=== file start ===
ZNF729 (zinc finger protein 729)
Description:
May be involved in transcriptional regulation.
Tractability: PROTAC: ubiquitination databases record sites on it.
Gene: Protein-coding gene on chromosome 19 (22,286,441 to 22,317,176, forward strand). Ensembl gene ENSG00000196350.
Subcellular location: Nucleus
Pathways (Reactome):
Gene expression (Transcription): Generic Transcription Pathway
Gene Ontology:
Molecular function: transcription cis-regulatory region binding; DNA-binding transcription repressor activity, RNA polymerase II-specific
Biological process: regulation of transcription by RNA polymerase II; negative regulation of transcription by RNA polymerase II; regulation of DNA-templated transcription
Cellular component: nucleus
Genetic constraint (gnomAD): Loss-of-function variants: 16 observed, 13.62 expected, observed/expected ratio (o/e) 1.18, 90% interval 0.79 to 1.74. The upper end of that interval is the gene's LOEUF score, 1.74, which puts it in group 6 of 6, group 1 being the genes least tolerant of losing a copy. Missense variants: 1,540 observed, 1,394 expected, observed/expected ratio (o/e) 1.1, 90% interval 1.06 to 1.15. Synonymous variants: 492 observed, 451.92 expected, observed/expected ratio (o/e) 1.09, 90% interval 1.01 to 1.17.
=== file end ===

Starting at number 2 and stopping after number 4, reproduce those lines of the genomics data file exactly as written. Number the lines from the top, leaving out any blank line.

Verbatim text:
Description:
May be involved in transcriptional regulation.
Tractability: PROTAC: ubiquitination databases record sites on it.